Subtropical Plants in SE Pennsylvania

What is happening now because our climate is changing here, our zone that we have been has changed because of the microclimate, global warming and more houses, cars and carbon dioxide. Plants that were at one time not hardy here through the winter are, from the zone south of us. Also things that used to like our climate here in the summer time, when the heat gets really bad, no longer like it. So what people are doing now is buying plants under the category of “Subtropicals”. These plants are used to being in a hotter climate and they don’t peter out in the middle of summer.

All of these plants have to be started from cuttings because they are tropicals. They don’t seed themselves very well. You can find them at nurseries or very good flower and flower shops, like Valley Forge Flowers! David, a very knowledgeable horticulturist at VFF, showed some examples of these plants.

Any of the subtropicals can be used indoors and used as house plants. Here is David’s list!

Dragon Wing Begonia, It loves the heat. Can live in the sun or shade.

Ruellia, adds a beautiful blue to your outdoors. Just like the Dragon Wing, it can also take shade.

Angelina, it is a relative of the Snap Dragon. The Snap Dragon loves cool weather and the Angelina thrives in the heat. It seems like no matter how high the numbers reach, this plant thrives.

Lochroma, It is in the nightshade family and has a long trumpet bloom.

Flowering Maple, Traditionally a house plant but loves to be outdoors in the summer.

Plumbago, One of the few “True Blue” flowers. Blue is a hard color to find in a flower.

Oleander, Great pink color!

Hibiscus (Tropical),  There is also a perennial Hibiscus that can stay outside during the winter. It comes in yellows, pinks, and apricot.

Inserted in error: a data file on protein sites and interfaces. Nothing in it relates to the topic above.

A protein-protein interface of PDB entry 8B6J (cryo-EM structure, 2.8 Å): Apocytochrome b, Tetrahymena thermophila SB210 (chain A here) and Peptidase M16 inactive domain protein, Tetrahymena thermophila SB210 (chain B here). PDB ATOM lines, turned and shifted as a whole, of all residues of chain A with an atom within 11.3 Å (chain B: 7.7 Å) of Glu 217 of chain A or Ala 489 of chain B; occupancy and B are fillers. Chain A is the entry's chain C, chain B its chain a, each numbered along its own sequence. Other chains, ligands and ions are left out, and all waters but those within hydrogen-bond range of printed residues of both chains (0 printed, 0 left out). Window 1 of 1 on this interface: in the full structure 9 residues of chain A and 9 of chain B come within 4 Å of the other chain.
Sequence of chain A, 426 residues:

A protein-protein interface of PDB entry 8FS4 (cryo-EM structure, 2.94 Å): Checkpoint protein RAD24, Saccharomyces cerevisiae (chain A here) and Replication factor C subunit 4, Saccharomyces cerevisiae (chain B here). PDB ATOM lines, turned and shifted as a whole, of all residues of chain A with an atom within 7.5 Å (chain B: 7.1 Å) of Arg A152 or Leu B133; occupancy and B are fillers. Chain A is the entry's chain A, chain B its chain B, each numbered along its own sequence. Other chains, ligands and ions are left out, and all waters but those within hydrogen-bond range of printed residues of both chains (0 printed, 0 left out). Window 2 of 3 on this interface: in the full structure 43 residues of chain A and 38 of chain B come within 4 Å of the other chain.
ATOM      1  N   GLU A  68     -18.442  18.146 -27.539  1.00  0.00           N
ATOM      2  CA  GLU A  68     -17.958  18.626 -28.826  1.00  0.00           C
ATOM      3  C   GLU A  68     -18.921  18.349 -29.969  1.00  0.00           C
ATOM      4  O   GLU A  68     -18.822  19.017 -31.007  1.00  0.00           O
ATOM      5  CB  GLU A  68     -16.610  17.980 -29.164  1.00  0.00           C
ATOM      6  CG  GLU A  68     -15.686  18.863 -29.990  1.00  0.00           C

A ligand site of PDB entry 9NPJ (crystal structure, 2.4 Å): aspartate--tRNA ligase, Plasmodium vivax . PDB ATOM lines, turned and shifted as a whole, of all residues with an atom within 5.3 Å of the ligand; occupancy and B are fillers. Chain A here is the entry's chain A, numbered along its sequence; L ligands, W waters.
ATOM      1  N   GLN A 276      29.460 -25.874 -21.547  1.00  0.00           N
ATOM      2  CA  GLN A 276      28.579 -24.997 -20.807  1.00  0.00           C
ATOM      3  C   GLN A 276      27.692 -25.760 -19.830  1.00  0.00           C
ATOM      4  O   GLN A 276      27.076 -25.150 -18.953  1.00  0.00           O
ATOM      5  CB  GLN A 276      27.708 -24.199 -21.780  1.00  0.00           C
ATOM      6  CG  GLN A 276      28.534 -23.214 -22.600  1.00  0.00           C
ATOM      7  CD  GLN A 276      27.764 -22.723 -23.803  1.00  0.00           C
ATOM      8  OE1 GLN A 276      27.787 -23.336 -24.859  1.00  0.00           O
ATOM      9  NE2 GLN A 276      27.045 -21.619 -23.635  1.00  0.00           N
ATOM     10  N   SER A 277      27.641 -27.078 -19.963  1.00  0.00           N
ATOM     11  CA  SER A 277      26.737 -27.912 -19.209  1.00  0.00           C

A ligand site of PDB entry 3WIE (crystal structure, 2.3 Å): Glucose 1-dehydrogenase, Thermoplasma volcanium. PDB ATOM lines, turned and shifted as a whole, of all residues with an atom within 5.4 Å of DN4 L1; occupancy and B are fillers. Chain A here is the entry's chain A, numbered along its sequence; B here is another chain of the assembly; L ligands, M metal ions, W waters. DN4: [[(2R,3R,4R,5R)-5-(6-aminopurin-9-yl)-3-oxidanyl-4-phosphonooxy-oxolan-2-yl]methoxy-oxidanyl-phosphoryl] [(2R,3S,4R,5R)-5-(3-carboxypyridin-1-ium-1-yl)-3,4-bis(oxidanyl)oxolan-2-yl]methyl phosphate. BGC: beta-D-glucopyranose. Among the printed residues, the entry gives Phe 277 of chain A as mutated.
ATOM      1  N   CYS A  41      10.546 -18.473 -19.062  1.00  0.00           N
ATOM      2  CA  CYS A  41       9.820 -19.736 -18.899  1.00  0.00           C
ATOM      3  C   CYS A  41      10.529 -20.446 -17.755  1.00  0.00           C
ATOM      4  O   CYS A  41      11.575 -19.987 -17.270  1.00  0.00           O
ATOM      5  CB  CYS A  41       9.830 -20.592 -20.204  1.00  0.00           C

Cassandra, This one can also be used as a house plant and brought outside in the summer months.

Gardenia, Very fragrant and has a lovely twist in the bloom.

Coleus, Adds a great foliage!

Caladium,  Loves heat and shade. This one can be trimmed as a topiary if it likes where it is.

Gold Eagle, loves heat, does not flower and acts as a great accent plant.

Lantana, This plant sometimes grows wild in florida. It has a fragrant foliage and a beautiful gradation of colors in the flowers.

Agastache, This plant is a Mexican sage and has an herb quality. It smells great!

 

If you have any questions, go to your local nursery or garden store. You can always come by Valley Forge Flowers too!

Contact us here: http://valleyforgeflowers.com/contact.php or stop by!

 

 

Plant Your Own Terrarium

Terrariums are extremely versatile and be easy customized for any persons taste. Hilly, our terrarium expert from Valley Forge Flowers, suggests first starting with choosing a container to plant in. You can use a tall glass canister, a terrarium, or something similar.

Mulch, pebbles, stones (any type of rock), moss and sand are all acceptable mediums to plant in- feel free to mix and match. Succulents are easy to grow and keep alive. You just need a place for the succulents to root. For a beach theme, collect sand, driftwood, sea glass, shark teeth, anything that represents your favorite shore getaway.  If you are feeling adventurous, add some colored sand or layer it in. Add the succulents- so easy and fabulous!

Below: Inside a BIG  terrarium! The possibilities are endless!

Succulents are similar to a cactus. They thrive best in environments that are well lit but are not a lot of work. All they generally require is a water spritz once a week. They have a rubbery texture and defined leaves.

Pictured below: add a novelty to personalize your terrarium. Sometimes it is fun to add holiday items. Check in with us at Valley Forge Flowers or your local garden store if you need help or advice on this project.

Remember to have fun! Who knew staying on top of the trend could be so easy and light hearted?

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Caring for Your Plants in the Heat of the Summer